When is it acceptable to invade another country to prevent an attack on your own? What level of threat is required to act? What kind of proof is needed for the action to achieve legitimacy?
Joining us to discuss this issue are David Phillips, Kerry advisor on foreign policy and a senior fellow at the Council on Foreign Relations, and Richard Perle, a resident fellow at the American Enterprise who served as an assistant secretary of defense in the Reagan administration and as chairman of the Defense Policy Board under President George Bush.
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From Section 5 of the document: The United States has long maintained the option of preemptive actions to counter a sufficient threat to our national security. The greater the threat, the greater is the risk of inaction— and the more compelling the case for taking anticipatory action to defend ourselves, even if uncertainty remains as to the time and place of the enemy’s attack. To forestall or prevent such hostile acts by our adversaries, the United States will, if necessary, act preemptively.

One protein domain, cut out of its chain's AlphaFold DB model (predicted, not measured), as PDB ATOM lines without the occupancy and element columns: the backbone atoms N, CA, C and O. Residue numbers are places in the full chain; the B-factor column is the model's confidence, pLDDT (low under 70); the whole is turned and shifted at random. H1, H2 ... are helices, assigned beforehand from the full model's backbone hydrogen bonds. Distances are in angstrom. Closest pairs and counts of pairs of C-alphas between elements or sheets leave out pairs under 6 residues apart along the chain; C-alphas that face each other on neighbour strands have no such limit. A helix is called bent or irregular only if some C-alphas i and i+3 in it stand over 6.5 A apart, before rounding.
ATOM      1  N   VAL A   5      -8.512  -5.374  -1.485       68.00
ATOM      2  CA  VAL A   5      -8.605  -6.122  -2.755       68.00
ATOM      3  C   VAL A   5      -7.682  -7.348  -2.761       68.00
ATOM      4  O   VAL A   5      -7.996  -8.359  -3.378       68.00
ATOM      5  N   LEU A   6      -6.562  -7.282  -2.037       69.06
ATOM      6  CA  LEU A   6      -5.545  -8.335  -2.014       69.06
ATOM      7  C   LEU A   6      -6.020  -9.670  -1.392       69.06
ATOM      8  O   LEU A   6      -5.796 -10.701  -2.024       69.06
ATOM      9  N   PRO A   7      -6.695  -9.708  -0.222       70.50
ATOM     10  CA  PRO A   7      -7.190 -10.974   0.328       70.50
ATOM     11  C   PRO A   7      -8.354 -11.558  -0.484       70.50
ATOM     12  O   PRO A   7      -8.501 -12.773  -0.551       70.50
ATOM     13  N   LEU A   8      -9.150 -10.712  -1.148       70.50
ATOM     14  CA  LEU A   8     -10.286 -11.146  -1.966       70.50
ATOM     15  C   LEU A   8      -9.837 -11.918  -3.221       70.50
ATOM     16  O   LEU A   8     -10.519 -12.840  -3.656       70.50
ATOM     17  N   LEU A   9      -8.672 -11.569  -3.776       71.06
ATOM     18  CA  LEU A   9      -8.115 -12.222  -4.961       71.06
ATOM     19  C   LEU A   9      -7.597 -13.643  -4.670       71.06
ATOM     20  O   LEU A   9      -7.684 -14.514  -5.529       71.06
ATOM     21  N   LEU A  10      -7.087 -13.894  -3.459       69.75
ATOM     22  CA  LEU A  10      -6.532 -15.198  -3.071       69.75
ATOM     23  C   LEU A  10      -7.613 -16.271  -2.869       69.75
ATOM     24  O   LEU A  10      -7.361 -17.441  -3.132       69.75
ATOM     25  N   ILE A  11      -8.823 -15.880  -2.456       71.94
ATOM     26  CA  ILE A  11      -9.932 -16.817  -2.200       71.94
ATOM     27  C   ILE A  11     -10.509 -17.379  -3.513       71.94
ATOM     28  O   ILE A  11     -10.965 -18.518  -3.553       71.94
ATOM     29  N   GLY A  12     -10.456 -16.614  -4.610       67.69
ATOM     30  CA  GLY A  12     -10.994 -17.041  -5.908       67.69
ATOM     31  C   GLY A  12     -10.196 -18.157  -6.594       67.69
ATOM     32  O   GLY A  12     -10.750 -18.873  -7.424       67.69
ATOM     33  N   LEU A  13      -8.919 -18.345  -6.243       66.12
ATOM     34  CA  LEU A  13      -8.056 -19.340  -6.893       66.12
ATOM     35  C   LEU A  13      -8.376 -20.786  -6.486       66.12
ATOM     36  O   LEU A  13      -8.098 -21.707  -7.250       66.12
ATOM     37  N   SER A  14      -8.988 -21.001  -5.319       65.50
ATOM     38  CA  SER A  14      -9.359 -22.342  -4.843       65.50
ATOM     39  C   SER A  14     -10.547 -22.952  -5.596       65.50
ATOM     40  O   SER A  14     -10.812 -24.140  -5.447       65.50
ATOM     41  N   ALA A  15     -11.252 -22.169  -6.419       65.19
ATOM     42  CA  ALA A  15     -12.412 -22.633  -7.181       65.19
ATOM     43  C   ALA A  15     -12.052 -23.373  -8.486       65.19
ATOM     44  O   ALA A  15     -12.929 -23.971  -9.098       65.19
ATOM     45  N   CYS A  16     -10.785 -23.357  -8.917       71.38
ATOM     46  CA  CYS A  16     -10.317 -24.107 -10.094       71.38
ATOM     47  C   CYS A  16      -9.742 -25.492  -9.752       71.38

This was said by some commentators to represent a major shift in American foreign policy. John Kerry wouldn’t seem to agree with that assessment. As he said in last week’s debate, “The president always has the right and always has had the right for pre-emptive strike. . . No president through all of American history has ever ceded and nor would I the right to pre-empt in any way necessary to protect the United States of America.”
From there the two candidates seem to part company. Kerry’s next statement, “But if and when you do it, Jim, you've got to do it in a way that passes the test. That passes the global test where your countrymen, your people understand fully why you're doing what you're doing. And you can prove to the world that you did it for legitimate reasons,” has been attacked by the Bush campaign as allowing other countries to veto U.S. military action and is the basis for a new anti-Kerry ad entitled “Global Test.”